Thursday, September 13, 2007

Console Post of the Week

General commentary first, with NPD-specific analysis toward the end. I fully expect Sony's pop last month following the price cut to have weakened considerably.

Anecdotal reports on the Web, as well as a few e-mails from you guys detailing personal experiences, seem to indicate that the service level for repairing Xbox 360's has pretty much collapsed.

When my console puked a few months ago, I had a replacement unit in less than two weeks, and overall, I was satisfied with the service. Now, though, the replacement time seems to be 4-6 weeks, which is totally beyond what anyone would consider as reasonable.

Scrutiny of Microsoft seems to have evaporated as soon as they announced the price cut, but this should still be a major story.

Sony announced something quite interesting last week:
Sept. 4 (Bloomberg) -- Sony Corp. will sell about 332 billion yen ($2.9 billion) of shares in its insurance unit in Japan's biggest initial public offering this year, raising funds for the consumer electronics and games divisions.

From Bloomberg, full story here.

Well, if that's used to fund a $100 price cut for the PS3, dropping it to $399, then it's a reasonable move. 10M consoles x $100 = $1B.

That seems logical, which immediately makes me suspect that Sony won't do it, although they desperately need to. The PS3, in nine months, hasn't cracked 5 million sales yet. Worse, that's a totally bastardized install base. How many of those people bought the PS3 just to play movies? How many bought it just to play games? It's hopelessly muddled, and companies considering which platform to develop for realize that--software sales have been far lower than expected for the number of consoles that Sony has sold.

Nintendo, meanwhile, has "officially" taken over the lead in total sales, based on a Financial Times article that appeared earlier this week (and which I can't link to because it's already in the archives, which are subscription only cough losers cough). Here's a summary from 1UP:
The report is based on sales figures from Enterbrain in Japan, NPD Group in the US and GfK of Germany, which tracks European sales. Sales figures from each console's launch date through the end of July (and the end of August in Japan) were added up, with the Wii just barely edging out the 360: 9 million for the Wii, 8.9 million for the 360, and 3.7 million for the PlayStation 3.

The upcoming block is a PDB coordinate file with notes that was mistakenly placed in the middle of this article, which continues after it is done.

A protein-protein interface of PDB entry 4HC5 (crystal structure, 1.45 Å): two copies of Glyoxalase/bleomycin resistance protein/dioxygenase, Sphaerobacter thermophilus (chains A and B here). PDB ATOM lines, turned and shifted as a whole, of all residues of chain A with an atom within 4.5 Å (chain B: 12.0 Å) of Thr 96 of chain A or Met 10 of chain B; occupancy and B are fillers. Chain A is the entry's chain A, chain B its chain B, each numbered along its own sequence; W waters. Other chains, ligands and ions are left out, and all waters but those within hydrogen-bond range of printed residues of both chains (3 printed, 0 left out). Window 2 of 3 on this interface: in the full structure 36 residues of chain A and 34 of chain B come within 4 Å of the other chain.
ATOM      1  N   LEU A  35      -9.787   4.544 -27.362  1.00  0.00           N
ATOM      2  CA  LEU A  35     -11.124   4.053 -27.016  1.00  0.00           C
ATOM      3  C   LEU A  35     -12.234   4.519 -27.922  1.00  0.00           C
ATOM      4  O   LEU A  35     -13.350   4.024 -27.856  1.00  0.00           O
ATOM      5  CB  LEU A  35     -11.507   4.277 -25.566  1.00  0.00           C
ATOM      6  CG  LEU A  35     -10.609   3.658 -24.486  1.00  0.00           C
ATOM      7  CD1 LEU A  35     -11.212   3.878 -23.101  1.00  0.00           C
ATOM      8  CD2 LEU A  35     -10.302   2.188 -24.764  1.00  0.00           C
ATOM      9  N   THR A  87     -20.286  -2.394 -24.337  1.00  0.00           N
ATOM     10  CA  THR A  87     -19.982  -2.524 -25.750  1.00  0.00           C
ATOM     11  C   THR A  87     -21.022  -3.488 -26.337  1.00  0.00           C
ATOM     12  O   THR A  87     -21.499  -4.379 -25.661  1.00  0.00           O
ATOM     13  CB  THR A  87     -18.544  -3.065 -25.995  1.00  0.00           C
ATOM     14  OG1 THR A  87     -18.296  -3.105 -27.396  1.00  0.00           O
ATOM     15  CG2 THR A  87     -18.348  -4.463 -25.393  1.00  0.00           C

I believe those are probably the most accurate numbers we have at this point.

Also, in an interesting sidenote, Andy Herron sent me a link to a report on the staggering delays for Nintendo-developed games to reach Australia and New Zealand after they're released in the U.S. A fellow named Aaron Rex Davies is mad as hell about it and has written a report, which you can see here, comparing the delays for Nintendo versus third-party developers.

It's also a little-known fact that the Wii in Australia has a poisonous stinger, which means that you will be dead in ninety seconds if anything bites you outside or inside the house.

N'Gai Croal had an interview with Satoru Iwata (President of Nintendo), and his statements are a striking contrast to how Sony executives conduct interviews (which led to my "don't be a dickhead in interviews" rule). Here's an excerpt (full interview here):
...Nintendo's next obstacle is to not lose its internal energy and internal momentum. I believe my most important role right now is to prevent Nintendo from being in a company where people say, "Oh, Nintendo is arrogant," "Nintendo has let its guard down," or "Nintendo has lost its challenging spirit." We want to avoid all of the pitfalls that can come from losing one's momentum.

Oh, and what's the last thing Iwata said to N'gai in the interview? Thank you. Very nice to see you.

It looks like somebody missed their mandatory training in being a gaming executive asshole.

Even when I was criticizing Nintendo several years ago for being, well, inter-planetary, I always appreciated how they spoke of their customers. They never told us to get second jobs to pay for their crap, or how lucky we were to buy a Nintendo product, or how it was our fault if we didn't like one of their games.

Okay, NPD numbers are out, so let's take a look (thanks Gamasutra):
Wii: 403,600
Xbox 360: 276,700
PS2: 202,000
PS3: 130,600

It's been obvious since launch, but Sony's strategy isn't going to work. Their launch price was at least $200 over what the market would bear (more likely, $300), and they are far, far behind the eight ball because of that.

Here's what I mean. They lowered the price of the 60GB PS3 by $100, and their August NPD numbers (based on weekly sales, because June was a 5-week period, while July was a 4-week period) doubled--they went from 20k sales a week to 40k.

So in a four-week reporting period, they would have added 80,000 units.

That first month spike after a price cut doesn't mean much, though--it's basically the maximum effect, not the ongoing effect. One month later, that 80,000 unit bump dropped to 50,000.

They need to sell huge numbers to recoup their investment in the Cell processor, and these numbers are unbelievably bad. Don't kid yourself--this is not a 10-year console, no matter what Sony says. They can't afford to wait until year three to be competitive.

Like I said, all that first price cut did was make them a closer last. Or, at least it did until Microsoft dropped their price, because the gap went from 11,000 units last month to 146,000 this month. Worse (for Sony), that's probably the smallest gap they're going to have for the rest of the year unless they go to $399.

The last thing Sony can afford right now is to get outsold 150,000+ units a month. This will sound outrageous, and it would have seemed impossible a year ago, but if Sony doesn't cut their price to $399, and soon, they risk becoming irrelevant in this generation.

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